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The Super Bowl – Featuring the Ravens, the 49ers and Beyoncé – is Tomorrow

The Super Bowl has a long history of presenting performers who are considered past their prime. The focus is on high profile, not relevance.

Sometimes, though, acts at the top of their game have high enough profiles for the big stage. It doesn’t hurt that the stable of aging super bands that haven’t performed at the game is running thin.

That all makes Beyoncé a natural for this year. It doesn’t hurt that she is fresh off the controversy of having lip-synced The National Anthem at President Obama’s inauguration. Perhaps she should have sung it or made it clear she wasn’t. But, in the bigger picture, it seems we have a habit of being super critical of our stars — and then wondering what happened when they go off the rails.

Beyoncé sings Irreplaceable above at Glastonbury Festival 2011.

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Here’s What’s Here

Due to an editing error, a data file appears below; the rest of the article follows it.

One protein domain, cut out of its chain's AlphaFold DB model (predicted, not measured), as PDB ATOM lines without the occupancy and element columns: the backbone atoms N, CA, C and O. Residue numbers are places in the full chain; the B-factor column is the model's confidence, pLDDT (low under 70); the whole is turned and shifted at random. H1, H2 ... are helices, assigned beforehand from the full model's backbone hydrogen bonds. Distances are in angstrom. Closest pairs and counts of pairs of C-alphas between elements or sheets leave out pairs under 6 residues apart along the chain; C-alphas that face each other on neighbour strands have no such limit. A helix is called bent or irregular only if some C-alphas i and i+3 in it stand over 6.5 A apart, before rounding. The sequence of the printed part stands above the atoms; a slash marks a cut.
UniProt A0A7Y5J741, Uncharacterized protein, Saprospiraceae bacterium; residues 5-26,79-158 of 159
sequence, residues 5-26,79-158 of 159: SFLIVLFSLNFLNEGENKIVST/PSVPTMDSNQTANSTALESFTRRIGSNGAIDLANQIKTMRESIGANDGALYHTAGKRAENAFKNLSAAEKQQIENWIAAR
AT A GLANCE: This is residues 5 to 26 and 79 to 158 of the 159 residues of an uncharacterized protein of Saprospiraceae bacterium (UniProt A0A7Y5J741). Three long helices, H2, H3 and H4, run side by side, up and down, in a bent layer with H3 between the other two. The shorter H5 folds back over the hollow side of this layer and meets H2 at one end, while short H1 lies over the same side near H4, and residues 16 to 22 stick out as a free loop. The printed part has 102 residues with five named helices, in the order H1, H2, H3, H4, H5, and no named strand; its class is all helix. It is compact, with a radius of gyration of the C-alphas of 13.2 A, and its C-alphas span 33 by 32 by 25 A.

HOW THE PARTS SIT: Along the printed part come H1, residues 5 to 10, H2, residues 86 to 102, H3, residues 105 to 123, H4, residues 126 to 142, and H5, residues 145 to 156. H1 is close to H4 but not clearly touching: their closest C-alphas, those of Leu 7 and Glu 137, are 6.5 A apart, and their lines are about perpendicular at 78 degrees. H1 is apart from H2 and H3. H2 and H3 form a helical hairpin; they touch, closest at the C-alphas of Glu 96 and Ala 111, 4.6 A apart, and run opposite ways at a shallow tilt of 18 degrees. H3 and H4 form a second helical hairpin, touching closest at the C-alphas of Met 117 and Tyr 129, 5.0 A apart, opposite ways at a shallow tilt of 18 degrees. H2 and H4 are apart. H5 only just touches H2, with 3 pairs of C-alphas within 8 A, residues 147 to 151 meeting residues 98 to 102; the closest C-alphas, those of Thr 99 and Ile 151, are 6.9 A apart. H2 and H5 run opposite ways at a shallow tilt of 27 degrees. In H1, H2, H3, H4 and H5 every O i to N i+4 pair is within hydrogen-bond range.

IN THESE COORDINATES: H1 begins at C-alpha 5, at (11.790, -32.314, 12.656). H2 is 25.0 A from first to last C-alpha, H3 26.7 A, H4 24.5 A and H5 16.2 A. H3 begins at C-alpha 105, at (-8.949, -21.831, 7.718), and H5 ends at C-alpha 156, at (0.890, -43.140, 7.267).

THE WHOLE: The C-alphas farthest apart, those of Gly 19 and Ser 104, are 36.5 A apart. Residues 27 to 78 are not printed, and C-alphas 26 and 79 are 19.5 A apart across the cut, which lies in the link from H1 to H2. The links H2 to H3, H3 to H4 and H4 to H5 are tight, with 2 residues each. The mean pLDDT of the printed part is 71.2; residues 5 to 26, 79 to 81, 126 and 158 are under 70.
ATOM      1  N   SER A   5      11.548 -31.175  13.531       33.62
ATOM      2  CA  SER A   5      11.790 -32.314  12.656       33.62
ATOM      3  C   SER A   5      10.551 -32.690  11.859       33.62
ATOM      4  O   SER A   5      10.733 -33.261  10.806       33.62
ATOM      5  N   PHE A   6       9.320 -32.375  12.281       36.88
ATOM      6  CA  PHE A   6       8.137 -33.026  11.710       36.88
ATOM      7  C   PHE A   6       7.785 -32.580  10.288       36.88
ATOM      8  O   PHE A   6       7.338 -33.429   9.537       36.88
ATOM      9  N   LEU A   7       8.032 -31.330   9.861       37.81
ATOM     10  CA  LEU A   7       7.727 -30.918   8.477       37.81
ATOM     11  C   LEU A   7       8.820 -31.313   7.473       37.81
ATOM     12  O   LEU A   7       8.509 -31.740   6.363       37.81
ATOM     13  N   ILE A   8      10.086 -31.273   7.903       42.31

The Daily Music Break explores every genre of music, from hip hop to opera. It's simple: Boundaries are dumb. It's all good. Here is more about the site and here is our index:

--A Tribe Called Quest to The Dick Hyman Trio (In other words, A to H)

--Indigo Girls to Queen Ida (I to Q)

--Radiohead to ZZ Top (R to Z)

Reading Music

The stories of the great bands and musicians are fascinating. Musicians as a group are brilliant, but often troubled. The combination of creativity and drama makes for great reading.

Here are some books to check out.

Duke Ellington brought class, sophistication and style to jazz which, until that point, was proudly unpolished and raucous. His story is profound. The author, Terry Teachout, also wrote "Pops," the acclaimed bio of Louis Armstrong. Click here or on the image.


What else is there to say? Here is the story behind every song written by The Beatles. Click here or on the image.


The Grateful Dead don't get enough credit for the profound nature of its lyrics. Many of the band's songs are driven by a deep and literate Americana ("I'm Uncle Sam/That's who I am/Been hidin' out/In a rock and roll band" and "Majordomo Billy Bojangles/Sit down and have a drink with me/What's this about Alabama/Keeps comin' back to me?").

David Dodd's exhaustive study tells the story, song by song. Click here or on the image.